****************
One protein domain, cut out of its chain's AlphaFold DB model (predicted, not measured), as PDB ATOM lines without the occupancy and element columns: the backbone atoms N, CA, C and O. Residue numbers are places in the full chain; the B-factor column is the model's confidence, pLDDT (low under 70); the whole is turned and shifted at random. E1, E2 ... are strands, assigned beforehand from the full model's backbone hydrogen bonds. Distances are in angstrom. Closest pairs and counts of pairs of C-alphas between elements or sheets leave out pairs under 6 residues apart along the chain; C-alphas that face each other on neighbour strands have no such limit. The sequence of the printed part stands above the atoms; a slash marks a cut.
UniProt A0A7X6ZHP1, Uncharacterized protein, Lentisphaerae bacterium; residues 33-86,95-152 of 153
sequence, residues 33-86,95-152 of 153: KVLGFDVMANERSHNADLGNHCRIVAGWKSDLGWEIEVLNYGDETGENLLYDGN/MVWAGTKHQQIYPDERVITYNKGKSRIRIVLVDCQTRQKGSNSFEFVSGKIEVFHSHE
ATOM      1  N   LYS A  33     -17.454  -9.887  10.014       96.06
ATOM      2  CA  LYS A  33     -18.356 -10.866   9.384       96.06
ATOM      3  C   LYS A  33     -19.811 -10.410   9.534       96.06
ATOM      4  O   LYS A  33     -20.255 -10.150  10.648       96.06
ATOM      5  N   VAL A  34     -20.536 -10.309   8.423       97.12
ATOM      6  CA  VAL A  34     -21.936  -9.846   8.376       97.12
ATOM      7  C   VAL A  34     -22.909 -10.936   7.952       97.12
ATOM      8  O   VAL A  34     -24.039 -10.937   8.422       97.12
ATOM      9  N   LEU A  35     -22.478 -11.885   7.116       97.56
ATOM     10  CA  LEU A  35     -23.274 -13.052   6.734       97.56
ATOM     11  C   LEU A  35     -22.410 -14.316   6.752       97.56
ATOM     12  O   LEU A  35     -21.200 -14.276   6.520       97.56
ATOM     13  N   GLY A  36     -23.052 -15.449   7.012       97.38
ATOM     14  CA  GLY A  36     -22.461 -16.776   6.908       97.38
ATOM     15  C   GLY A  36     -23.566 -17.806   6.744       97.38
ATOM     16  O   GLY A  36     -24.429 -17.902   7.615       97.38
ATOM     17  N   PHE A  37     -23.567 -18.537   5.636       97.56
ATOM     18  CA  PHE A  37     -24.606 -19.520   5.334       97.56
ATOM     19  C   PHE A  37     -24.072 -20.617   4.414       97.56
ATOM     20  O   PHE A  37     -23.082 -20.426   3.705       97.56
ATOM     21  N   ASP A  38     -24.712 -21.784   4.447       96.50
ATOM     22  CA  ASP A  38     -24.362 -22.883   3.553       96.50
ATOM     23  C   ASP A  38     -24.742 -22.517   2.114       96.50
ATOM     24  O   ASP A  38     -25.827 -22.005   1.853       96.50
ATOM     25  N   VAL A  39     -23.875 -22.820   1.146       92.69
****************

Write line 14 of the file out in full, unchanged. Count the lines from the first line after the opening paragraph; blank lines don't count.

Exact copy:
ATOM     12  O   LEU A  35     -21.200 -14.276   6.520       97.56